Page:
To kick off Pride month, AWL would like to recognize Alan Turing, the English mathematician, computer scientist, logician, cryptanalyst, philosopher and theoretical biologist. Turing was highly influential in the development of theoretical computer science, providing a formalization of the concepts of algorithm and computation with the Turing machine, which can be considered a model of a general-purpose computer. He is widely considered to be the father of theoretical computer science and artificial intelligence.
During the Second World War, Turing worked for the Government Code and Cypher School (GC&CS) at Bletchley Park, Britain’s codebreaking centre that produced Ultra intelligence. For a time he led Hut 8, the section that was responsible for German naval cryptanalysis. Here, he devised a number of techniques for speeding the breaking of German ciphers, including improvements to the pre-war Polish bombe method, an electromechanical machine that could find settings for the Enigma machine. Turing played a crucial role in cracking intercepted coded messages that enabled the Allies to defeat the Axis powers in many crucial engagements, including the Battle of the Atlantic.
After the war, Turing worked at the National Physical Laboratory, where he designed the Automatic Computing Engine (ACE), one of the first designs for a stored-program computer. In 1948, Turing joined Max Newman’s Computing Machine Laboratory, at the Victoria University of Manchester, where he helped develop the Manchester computers and became interested in mathematical biology. He wrote a paper on the chemical basis of morphogenesis and predicted oscillating chemical reactions such as the Belousov–Zhabotinsky reaction, first observed in the 1960s. Despite these accomplishments, Turing was never fully recognized in Britain during his lifetime because much of his work was covered by the Official Secrets Act.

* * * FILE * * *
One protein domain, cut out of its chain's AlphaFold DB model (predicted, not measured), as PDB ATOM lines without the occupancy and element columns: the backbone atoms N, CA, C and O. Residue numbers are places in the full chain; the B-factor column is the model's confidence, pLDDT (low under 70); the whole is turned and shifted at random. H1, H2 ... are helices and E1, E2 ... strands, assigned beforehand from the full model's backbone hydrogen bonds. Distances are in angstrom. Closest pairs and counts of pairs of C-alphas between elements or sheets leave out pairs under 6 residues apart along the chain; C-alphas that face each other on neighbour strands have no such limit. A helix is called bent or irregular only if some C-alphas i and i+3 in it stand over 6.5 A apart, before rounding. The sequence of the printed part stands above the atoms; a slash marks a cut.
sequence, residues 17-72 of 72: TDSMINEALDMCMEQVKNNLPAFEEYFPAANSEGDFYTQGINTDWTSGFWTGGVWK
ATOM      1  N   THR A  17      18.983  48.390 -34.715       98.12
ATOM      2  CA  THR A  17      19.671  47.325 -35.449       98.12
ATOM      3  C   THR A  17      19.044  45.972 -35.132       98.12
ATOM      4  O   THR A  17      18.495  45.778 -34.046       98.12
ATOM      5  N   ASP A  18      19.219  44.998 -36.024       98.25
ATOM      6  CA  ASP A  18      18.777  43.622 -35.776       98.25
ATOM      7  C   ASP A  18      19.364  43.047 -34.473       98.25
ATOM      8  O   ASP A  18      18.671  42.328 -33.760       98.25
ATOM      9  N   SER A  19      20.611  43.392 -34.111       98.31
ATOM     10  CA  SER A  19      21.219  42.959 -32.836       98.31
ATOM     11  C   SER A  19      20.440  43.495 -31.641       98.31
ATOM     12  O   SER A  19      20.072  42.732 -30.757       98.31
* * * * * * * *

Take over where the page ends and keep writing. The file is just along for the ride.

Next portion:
Turing was prosecuted in 1952 for homosexual acts. He accepted hormone treatment with DES, a procedure commonly referred to as chemical castration, as an alternative to prison. Turing died on June 7, 1954, 16 days before his 42nd birthday, from cyanide poisoning. An inquest determined his death as a suicide, but it has been noted that the known evidence is also consistent with accidental poisoning.
Following a public campaign in 2009, the British Prime Minister Gordon Brown made an official public apology on behalf of the British government for “the appalling way [Turing] was treated”. Queen Elizabeth II granted a posthumous pardon in 2013. The term “Alan Turing law” is now used informally to refer to a 2017 law in the United Kingdom that retroactively pardoned men cautioned or convicted under historical legislation that outlawed homosexual acts.
Turing has an extensive legacy with statues of him and many things named after him, including an annual award for computer science innovations. He appears on the current Bank of England £50 note, which was released on June 23, 2021, to coincide with his birthday. A 2019 BBC series, as voted by the audience, named him the greatest person of the 20th century.
We at AWL celebrate Turing everyday as we have a conference room named in his honor.